A Love Story for Valentine’s Day – “Juliet”

JULIET

(From the collection of short stories, Seven Tales of Love.)

v cafe

Howard Ashbury strolled along Columbus Avenue, enjoying the fine weather – autumn in New York – a welcome break from the gray of Seattle. Something about the pulse of the city, the charm of the Upper West Side, brought back his younger self, and he felt happy, hopeful. He stopped in front of a little café, and, though it was too early for dinner, he decided to go in. He would read the new script over a glass of wine.

As he entered, he took in the exposed brick walls, the long windows, the candles just being lit in the softening light. Then his heart gave a little lurch when he saw her sitting there – Anna Avilov, his old Juliet. Suddenly, the twenty years since the production of Romeo and Juliet in San Francisco vanished.

My God, he thought. She’s as beautiful as ever. There she sat, with a dreamy look in her eyes, pen poised in her hand as she searched for some word or phrase. She wore her hair loosely swept up, and the shimmering aquamarine blouse caught the color of her eyes. What was she searching for – some hidden world of beauty? What did she see?

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Howard felt the old chivalrous urge to help her.

But Anna had never needed anyone. He remembered how they were all in love with her, in love with the beauty and charm she possessed. Men and women alike took to her, as did the audience. They all wanted some of whatever it was she exuded – to possess it, to be in its presence, however briefly. He remembered how she had felt pulled down by that hungry need from everyone, and had shied away from the very attention the other actors sought.

Perhaps feeling his gaze, Anna looked over at him. Their eyes met, and her brow furrowed as she tried to place him.

Howard gave a small, wry smile. Have I changed so much? he wondered.

He walked over to her. “Hello, Juliet,” he said, hoping the name would bring back the memory of him. He waited a beat. “Don’t you remember your old stage manager?”

Anna’s eye widened as she gasped. “Howard!” She jumped up and hugged him. “I can’t believe it! Oh, how wonderful! Can you sit with me? I just can’t believe it!” In between each exclamation she searched his face, stepping back a bit to take in the changes.

He had forgotten how petite she was. She had to stand on her toes to kiss his cheek.

Howard pulled out the chair across from her, and waited for her to take her seat. He then sat down.

They ordered a bottle of wine. As Howard crossed his legs and turned the saltshaker around in his fingers, Anna clapped her hands in delight.

“Oh! You still wear red socks. You haven’t changed. Not a bit. Still so handsome and dapper!”

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Howard smiled, realizing that it was ridiculous for her words to mean so much to him. But his recent failed affair had left him wounded and unsure of himself.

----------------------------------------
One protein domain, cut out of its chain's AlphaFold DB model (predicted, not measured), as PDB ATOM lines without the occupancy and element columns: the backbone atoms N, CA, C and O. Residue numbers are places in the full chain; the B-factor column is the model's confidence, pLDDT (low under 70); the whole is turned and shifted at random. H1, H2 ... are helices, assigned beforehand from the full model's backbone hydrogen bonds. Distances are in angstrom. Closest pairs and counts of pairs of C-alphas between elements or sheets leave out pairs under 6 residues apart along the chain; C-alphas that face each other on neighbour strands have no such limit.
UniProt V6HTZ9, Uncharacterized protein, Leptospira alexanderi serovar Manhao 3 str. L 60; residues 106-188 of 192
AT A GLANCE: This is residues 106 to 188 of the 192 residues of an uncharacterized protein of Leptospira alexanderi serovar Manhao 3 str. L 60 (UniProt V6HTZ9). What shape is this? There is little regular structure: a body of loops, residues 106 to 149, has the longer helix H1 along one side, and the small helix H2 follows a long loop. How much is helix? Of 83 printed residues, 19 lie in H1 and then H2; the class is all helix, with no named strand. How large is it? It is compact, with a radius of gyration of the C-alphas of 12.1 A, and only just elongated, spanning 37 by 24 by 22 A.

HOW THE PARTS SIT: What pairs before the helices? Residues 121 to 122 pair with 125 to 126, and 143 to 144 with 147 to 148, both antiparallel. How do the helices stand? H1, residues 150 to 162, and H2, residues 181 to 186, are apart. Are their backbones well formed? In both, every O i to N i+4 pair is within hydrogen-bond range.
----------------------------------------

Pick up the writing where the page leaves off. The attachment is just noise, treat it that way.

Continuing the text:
They talked and laughed and caught up on the last twenty years. Howard told her that he was still working as a stage manager, the last twelve years in Seattle. He described some of the more memorable productions.

Anna filled him in on the rather haphazard path she had taken. When she moved to New York eighteen years ago, she had found work as an off-off-Broadway actress, filling in the gaps between shows with waitressing and temping. The years since had been marked by a variety of unrelated jobs, a bit of travel, and, ten years ago, the meeting of her husband.

Howard was disappointed to hear that she had given up acting after she married. But Anna said it was writing that she had always felt more at home with.

“Yes, I remember that. You were always writing during rehearsals. What was it you used to say? That you were trying to create the world you were forever in search of. Have you found it? Or have you created it?”

Anna laughed. “Neither, I’m afraid. It still eludes me.”

“And are you still interested in theater?”

“Yes, of course.” She glanced at her watch. “As a matter of fact, my husband has tickets for tonight. Dinner, and then Chekhov. He’s picking me up here. I’m so happy you’ll be able to meet him.”

She went on to say that she had written some one-act plays and was working on a screenplay. As he listened, he observed the old air of wistfulness about her.

After two hours of talking, Howard noticed that evening had crept closer to their window. The candles on the tables and the lights outside shone brighter now, against the dark. That artful thrill of early evening filled the air, and shone from the faces of the couples filling the tables next to them, and from people hurrying by outside – the thrill that the night might hold something wonderful.

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Howard knew that her husband would be there soon to take her to dinner, yet there was so much more he wanted to know. He gave a small ironic smile; she still had the power to stir up a hunger in her audience. He poured the last of the wine into their glasses and asked if she remembered William Chase.

“Of course, I do! Benvolio. Or was it Balthasar? You’d think I’d remember.” She looked above his head, scanning the stage of so long ago, squinting ever so slightly, as if the stage lights were still in her eyes.

Howard also wondered how she could forget. “Benvolio,” he said. “And so terribly in love with you.”